A lawsuit filed Tuesday in Connecticut Superior Court accuses tech analyst firm Gartner Research of demanding kickbacks in exchange for favorable placement in the company's famous Magic Quadrant report.
NetScout, a Massachusetts-based manufacturer of network performance management products, says in court documents that companies that pay for Gartner's consulting services are ranked above those that do not, and that this is the reason for NetScout's inclusion in the "challengers" category of the most recent NPM Magic Quadrant, instead of among the "leaders."
"Gartner's placement of NetScout in the challengers quadrant was part of a deceptive, oppressive, unethical and unscrupulous trade practice that violates public policy and caused NetScout substantial injury and damages," the lawsuit read in part.
The suit dwells heavily on the "cautions," listed by Gartner in its explanation for the Magic Quadrant ratings, which include assertions that NetScout lags behind its competitors technologically, and doesn't have the ability to expand its product lines effectively. A large part of the 60-page complaint is taken up with an array of counter-arguments to those cautions, aimed at proving that Gartner's relegation of NetScout to the "challengers" category is not only inaccurate, but knowingly malicious and demonstrably false.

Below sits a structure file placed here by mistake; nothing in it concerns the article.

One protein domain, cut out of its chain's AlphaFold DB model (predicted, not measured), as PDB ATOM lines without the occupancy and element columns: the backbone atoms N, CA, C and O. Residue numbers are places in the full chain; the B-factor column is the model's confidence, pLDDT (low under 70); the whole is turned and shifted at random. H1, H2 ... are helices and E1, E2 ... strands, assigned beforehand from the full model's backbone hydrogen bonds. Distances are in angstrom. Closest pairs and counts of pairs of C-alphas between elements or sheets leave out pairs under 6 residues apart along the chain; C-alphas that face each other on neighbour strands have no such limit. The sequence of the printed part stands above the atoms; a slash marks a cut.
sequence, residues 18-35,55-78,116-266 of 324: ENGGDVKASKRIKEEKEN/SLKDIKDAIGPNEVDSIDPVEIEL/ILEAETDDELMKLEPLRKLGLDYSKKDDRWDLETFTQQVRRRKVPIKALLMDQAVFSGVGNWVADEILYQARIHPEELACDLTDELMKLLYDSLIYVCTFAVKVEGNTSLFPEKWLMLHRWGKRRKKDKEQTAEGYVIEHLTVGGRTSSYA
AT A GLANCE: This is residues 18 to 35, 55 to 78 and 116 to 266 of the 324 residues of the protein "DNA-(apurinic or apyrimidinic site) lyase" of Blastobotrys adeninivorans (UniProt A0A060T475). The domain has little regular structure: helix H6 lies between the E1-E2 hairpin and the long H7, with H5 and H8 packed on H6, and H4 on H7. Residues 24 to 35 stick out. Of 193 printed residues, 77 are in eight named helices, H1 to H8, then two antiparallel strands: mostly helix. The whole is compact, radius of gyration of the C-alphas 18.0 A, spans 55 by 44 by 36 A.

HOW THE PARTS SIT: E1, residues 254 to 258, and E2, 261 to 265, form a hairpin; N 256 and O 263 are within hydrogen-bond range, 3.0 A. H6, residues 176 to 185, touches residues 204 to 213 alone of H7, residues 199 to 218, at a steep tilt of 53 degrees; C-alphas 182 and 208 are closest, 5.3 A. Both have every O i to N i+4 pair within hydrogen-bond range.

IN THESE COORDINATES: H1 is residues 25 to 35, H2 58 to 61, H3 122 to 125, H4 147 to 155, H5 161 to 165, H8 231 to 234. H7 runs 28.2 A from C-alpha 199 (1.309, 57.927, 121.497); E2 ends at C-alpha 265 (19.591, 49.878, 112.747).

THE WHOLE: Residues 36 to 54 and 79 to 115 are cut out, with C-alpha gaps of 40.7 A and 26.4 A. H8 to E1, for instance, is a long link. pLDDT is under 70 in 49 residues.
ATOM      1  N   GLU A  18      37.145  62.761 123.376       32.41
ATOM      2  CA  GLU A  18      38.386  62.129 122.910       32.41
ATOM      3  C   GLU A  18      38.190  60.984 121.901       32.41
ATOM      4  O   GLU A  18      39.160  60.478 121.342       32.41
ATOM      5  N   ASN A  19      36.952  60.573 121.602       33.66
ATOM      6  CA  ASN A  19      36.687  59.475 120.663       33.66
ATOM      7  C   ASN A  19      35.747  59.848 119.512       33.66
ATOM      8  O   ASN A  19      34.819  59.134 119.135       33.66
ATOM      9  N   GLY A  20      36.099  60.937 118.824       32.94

"This pay-to-play business model is facilitated by Gartner's immense influence within the IT industry. A favorable ranking in Gartner's Magic Quadrant report can make or break' an IT company," the suit says.
In a statement obtained via a spokesperson, Gartner vice president of corporate communications Andrew Spender said that NetScout's complaints were "without merit."
"[We] intend to defend ourselves and the integrity of our research process vigorously. We remain committed to providing our clients with independent research and advice about the products and services that we cover and upon which they have relied for decades," he said.
It's not the first time that Gartner has been sued by a company aggrieved by its poor showing in a Magic Quadrant report. ZL Technologies, an email archiving software company, filed suit in 2009, over similar accusations of "pay-to-play" and general unfairness. That case, filed in California, was dismissed by the judge.
Sign up for Computerworld eNewsletters.